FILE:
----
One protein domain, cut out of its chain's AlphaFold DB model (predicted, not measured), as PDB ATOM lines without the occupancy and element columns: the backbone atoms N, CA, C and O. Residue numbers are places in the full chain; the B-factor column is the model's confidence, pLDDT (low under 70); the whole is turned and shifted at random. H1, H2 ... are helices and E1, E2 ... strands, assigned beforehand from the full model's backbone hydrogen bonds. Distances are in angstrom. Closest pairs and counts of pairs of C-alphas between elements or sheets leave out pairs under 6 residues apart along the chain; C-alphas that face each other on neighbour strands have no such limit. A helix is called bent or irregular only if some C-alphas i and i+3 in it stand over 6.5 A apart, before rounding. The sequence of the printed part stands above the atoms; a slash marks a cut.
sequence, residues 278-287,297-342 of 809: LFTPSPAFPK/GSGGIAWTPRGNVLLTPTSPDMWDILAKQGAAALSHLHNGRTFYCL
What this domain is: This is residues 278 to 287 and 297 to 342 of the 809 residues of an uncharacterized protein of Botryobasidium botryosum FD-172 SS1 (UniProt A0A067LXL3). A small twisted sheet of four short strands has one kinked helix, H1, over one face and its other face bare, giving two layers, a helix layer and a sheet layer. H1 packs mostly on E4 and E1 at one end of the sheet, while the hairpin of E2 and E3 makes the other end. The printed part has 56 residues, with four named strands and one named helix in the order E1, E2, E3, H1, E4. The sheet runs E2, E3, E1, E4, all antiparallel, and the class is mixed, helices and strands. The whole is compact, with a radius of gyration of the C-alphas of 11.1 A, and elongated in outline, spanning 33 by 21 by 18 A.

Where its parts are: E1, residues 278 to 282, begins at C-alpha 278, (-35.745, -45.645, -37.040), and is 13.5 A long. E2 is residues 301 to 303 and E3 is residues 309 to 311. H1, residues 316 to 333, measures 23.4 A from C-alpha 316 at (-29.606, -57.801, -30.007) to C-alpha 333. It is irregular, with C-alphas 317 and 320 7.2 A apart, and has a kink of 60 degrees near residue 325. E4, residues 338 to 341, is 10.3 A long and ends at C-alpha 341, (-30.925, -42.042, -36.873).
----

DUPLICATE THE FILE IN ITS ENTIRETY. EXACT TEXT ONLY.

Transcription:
One protein domain, cut out of its chain's AlphaFold DB model (predicted, not measured), as PDB ATOM lines without the occupancy and element columns: the backbone atoms N, CA, C and O. Residue numbers are places in the full chain; the B-factor column is the model's confidence, pLDDT (low under 70); the whole is turned and shifted at random. H1, H2 ... are helices and E1, E2 ... strands, assigned beforehand from the full model's backbone hydrogen bonds. Distances are in angstrom. Closest pairs and counts of pairs of C-alphas between elements or sheets leave out pairs under 6 residues apart along the chain; C-alphas that face each other on neighbour strands have no such limit. A helix is called bent or irregular only if some C-alphas i and i+3 in it stand over 6.5 A apart, before rounding. The sequence of the printed part stands above the atoms; a slash marks a cut.
sequence, residues 278-287,297-342 of 809: LFTPSPAFPK/GSGGIAWTPRGNVLLTPTSPDMWDILAKQGAAALSHLHNGRTFYCL
What this domain is: This is residues 278 to 287 and 297 to 342 of the 809 residues of an uncharacterized protein of Botryobasidium botryosum FD-172 SS1 (UniProt A0A067LXL3). A small twisted sheet of four short strands has one kinked helix, H1, over one face and its other face bare, giving two layers, a helix layer and a sheet layer. H1 packs mostly on E4 and E1 at one end of the sheet, while the hairpin of E2 and E3 makes the other end. The printed part has 56 residues, with four named strands and one named helix in the order E1, E2, E3, H1, E4. The sheet runs E2, E3, E1, E4, all antiparallel, and the class is mixed, helices and strands. The whole is compact, with a radius of gyration of the C-alphas of 11.1 A, and elongated in outline, spanning 33 by 21 by 18 A.

Where its parts are: E1, residues 278 to 282, begins at C-alpha 278, (-35.745, -45.645, -37.040), and is 13.5 A long. E2 is residues 301 to 303 and E3 is residues 309 to 311. H1, residues 316 to 333, measures 23.4 A from C-alpha 316 at (-29.606, -57.801, -30.007) to C-alpha 333. It is irregular, with C-alphas 317 and 320 7.2 A apart, and has a kink of 60 degrees near residue 325. E4, residues 338 to 341, is 10.3 A long and ends at C-alpha 341, (-30.925, -42.042, -36.873).